Today begins our last week in Italy – we’ve been here two weeks already! This was a travel/orientation day, as we drove from Perugia to Posta di Chianti, a “country hotel” just on the southern edge of Chianti country and about 20 km east of Siena. It’s an old mill (molino) that’s been expanded and converted to a hotel/restaurant with 16 rooms.
Again, we drove through some lovely country, passing by Agello, another small hill town, and Lago Trasimeno (which is much bigger than it looks in the photo). We also have travelled back to Tuscany from Umbria. On this particular route, the transition is marked by the Torre Beccati Questo e Beccati Quello, two very old towers (the taller one in Umbria) that recall the rivalry between the two provinces. The towers are just east of Chiusi, another pretty hill town where we stopped for a while and had a late morning capuccino at the Caffè Venezia.
The Senese Chianti hills are lovely. Today was devoted to hanging around and getting to know the area. The nearest town is Castelnuovo Berardenga, which is about six km from our hotel. It’s quite small, but has all the basic amenities, including a small shop where we can buy English newspapers. It’s on a small piazza where we had our morning cappuccini.
We took an extensive driving tour that included many hillside estates surrounded by olive groves and vineyards. It’s a beautiful area. Our drive took us near Siena, which we plan to visit tomorrow.
After dinner last night at the restaurant in our hotel, tonight we decided to walk down the road to Il Bivacco, which is a short ten minute stroll, where we had a nice pizza. While every dinner hasn’t been superb, we have yet to have a bad meal here!
Another gorgeous day under the Tuscan sun. We spent most of the day in Siena, which is probably most famous for two things: the colour (burnt Sienna) and the Palio delle Contrade. The Palio is a banner awarded to the winner of a horse race, in yet another festival (common in Italian cities and towns – see our Assisi entry). The horse race is very short and takes place in the Piazza del Campo, which is a truly remarkable space. The festival takes place later in the summer.
One side of the Piazza del Campo is dominated by the Palazzo Pubblico, which we toured. Photos were not allowed, but the visit was certainly worthwhile, especially for the Sala della Pace (Peace Room). Three walls of this large room are basically a single painting by Ambrogio Lorenzetti called Effects of Good and Bad Government. It is very interesting from a number of perspectives (visual, political, historical).
There is also a very famous Duomo in Siena, which we also spent some time in. It was quite impressive inside. All in all, Siena is was most enjoyable. And, after spending a lot of time going up and down hills, we needed a gelato to help us home! Later, we had an excellent dinner at Il Bivacco.
Much like Thursday, we leisurely toured around the area. Today, we ventured south of Siena into the Crete (clay or chalk) countryside. Different from the Senese hill country, but in some ways more scenic. Some of the vistas are incredible, which our pictures don’t begin to do justice.
We made three “major” stops today: Monte Oliveto Maggiore (an abbey); the small town of Montalcino (famous for Brunello wine and a medieval fort); and the battlefield monument at Monteaperti (where the Sienese defeated Florence in 1260). And, beautiful fields of poppies everywhere we go.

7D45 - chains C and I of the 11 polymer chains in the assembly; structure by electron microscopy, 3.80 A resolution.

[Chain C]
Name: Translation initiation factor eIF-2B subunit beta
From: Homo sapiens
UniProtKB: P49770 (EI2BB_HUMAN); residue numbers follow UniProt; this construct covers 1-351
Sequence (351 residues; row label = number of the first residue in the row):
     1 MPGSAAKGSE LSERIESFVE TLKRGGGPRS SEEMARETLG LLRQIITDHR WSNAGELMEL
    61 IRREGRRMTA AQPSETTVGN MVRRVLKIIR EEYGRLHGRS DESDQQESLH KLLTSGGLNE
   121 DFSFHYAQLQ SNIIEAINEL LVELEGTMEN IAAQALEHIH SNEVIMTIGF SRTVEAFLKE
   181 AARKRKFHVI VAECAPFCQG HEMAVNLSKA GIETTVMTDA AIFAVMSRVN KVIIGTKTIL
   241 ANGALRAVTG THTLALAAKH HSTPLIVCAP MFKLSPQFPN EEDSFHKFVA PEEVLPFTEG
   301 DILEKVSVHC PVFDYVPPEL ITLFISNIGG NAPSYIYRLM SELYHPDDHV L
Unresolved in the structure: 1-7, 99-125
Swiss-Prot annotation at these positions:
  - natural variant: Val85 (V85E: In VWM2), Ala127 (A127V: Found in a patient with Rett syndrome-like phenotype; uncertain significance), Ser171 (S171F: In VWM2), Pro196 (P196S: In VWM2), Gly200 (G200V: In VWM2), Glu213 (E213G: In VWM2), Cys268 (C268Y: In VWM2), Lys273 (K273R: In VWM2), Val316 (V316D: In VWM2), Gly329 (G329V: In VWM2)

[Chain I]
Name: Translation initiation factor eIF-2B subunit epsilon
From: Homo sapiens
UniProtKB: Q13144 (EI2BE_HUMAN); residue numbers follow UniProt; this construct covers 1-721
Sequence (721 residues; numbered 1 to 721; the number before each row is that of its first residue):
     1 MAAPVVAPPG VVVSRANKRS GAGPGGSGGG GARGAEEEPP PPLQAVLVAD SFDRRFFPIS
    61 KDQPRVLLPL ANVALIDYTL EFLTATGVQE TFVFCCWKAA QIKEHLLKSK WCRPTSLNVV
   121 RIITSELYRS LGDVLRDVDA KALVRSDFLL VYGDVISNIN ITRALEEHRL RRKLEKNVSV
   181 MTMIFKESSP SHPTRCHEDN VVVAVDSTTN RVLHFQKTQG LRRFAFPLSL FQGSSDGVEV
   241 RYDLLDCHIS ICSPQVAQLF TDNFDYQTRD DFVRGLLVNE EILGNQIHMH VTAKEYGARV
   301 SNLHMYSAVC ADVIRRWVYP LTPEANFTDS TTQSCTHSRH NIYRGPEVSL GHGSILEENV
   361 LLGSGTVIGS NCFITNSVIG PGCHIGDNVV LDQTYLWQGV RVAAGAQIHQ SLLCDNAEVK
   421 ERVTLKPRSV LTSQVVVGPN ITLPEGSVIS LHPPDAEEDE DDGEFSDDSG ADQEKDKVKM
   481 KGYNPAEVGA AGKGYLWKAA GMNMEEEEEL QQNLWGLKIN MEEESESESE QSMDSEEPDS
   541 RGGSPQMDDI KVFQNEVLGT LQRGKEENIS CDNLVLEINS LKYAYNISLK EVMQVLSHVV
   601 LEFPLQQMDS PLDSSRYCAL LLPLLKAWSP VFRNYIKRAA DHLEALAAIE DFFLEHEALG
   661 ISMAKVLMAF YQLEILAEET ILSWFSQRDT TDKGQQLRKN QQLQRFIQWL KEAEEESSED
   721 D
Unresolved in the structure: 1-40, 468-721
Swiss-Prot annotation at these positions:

More Chianti countryside touring today but with a purpose. We drove to Castellina in Chianti to meet with Andrée and Aldo. Andrée is a friend of our niece Amber – they’ve known each other since Grade 4. She met her husband Aldo when she came to Italy for a year while at college. Her friend Jennifer arrived in Firenze yesterday for a holiday and we met the three of them in Castellina for lunch – very pleasant.
On our way back we saw even more of Il Chianti – did we mention that you can see Siena in the distance from just about everywhere? We got up close and personal with some olive trees at the Castello di Brolio. The Ricasoli family has been living in the castle since the 11th century.
Our trip is nearly over, and this was our last full day in the Siena region. Once again, we clambered into our wonderful Nissan (park it anywhere) Micra and set off to the west and southwest of Siena. Our first stop was San Gimignano (another hill town), famous for its towers. San Gimignano is swarming with tourists, but worth the visit. There are some great views of the surrounding countryside from the fortezza.
Then, on to a wonderful spot that was not swarming with tourists, but also definitely worth a visit – the Abbazia di San Galgano. This abbey was built in the 13th century by Cistercian monks, and then abandoned about 200 years later. It’s quite interesting to tour inside the roofless ruin, after being inside numerous other churches and cathedrals that are still being used.
Finally, our last dinner at Il Bivacco, yet another of the great restaurants that abound here. Unfortunately, our favourite pizzerria in Pisa is closed on Tuesdays, so we don’t know where we eat tomorrow!
Today was our last full day in Italy. We drove from our hotel near Siena to Pisa and checked in to the Hotel di Stefano which is where we stayed when we first came. We dropped off our rental car and then wandered around a bit.
Dinner tonight was at La Clessidra, which might mean hourglass (there were several scattered about the room). It was very good although we were disappointed not to be able to eat at Il Vesuvio again. And, finally, we walked down to the Arno on a clear, warm evening and had a final gelato watching the moon reflecting off the river.